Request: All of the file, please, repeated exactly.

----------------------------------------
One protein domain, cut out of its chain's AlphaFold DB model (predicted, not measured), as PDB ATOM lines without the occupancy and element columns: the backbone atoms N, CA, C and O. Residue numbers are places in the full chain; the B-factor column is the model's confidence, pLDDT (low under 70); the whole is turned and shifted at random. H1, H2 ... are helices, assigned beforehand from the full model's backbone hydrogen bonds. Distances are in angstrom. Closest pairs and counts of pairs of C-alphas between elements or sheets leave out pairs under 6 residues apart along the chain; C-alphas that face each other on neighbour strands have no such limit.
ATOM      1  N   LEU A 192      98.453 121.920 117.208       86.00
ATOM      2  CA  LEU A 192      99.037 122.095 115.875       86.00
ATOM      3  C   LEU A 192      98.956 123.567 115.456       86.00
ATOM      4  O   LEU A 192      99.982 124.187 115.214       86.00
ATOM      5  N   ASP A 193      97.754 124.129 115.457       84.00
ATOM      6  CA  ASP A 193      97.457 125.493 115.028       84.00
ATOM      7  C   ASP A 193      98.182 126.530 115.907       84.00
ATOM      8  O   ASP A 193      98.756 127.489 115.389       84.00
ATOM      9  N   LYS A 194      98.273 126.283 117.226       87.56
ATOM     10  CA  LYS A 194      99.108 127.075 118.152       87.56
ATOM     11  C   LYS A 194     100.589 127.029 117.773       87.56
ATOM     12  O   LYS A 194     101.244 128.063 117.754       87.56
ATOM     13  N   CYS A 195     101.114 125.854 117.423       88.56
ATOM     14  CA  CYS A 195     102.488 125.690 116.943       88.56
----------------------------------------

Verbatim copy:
One protein domain, cut out of its chain's AlphaFold DB model (predicted, not measured), as PDB ATOM lines without the occupancy and element columns: the backbone atoms N, CA, C and O. Residue numbers are places in the full chain; the B-factor column is the model's confidence, pLDDT (low under 70); the whole is turned and shifted at random. H1, H2 ... are helices, assigned beforehand from the full model's backbone hydrogen bonds. Distances are in angstrom. Closest pairs and counts of pairs of C-alphas between elements or sheets leave out pairs under 6 residues apart along the chain; C-alphas that face each other on neighbour strands have no such limit.
ATOM      1  N   LEU A 192      98.453 121.920 117.208       86.00
ATOM      2  CA  LEU A 192      99.037 122.095 115.875       86.00
ATOM      3  C   LEU A 192      98.956 123.567 115.456       86.00
ATOM      4  O   LEU A 192      99.982 124.187 115.214       86.00
ATOM      5  N   ASP A 193      97.754 124.129 115.457       84.00
ATOM      6  CA  ASP A 193      97.457 125.493 115.028       84.00
ATOM      7  C   ASP A 193      98.182 126.530 115.907       84.00
ATOM      8  O   ASP A 193      98.756 127.489 115.389       84.00
ATOM      9  N   LYS A 194      98.273 126.283 117.226       87.56
ATOM     10  CA  LYS A 194      99.108 127.075 118.152       87.56
ATOM     11  C   LYS A 194     100.589 127.029 117.773       87.56
ATOM     12  O   LYS A 194     101.244 128.063 117.754       87.56
ATOM     13  N   CYS A 195     101.114 125.854 117.423       88.56
ATOM     14  CA  CYS A 195     102.488 125.690 116.943       88.56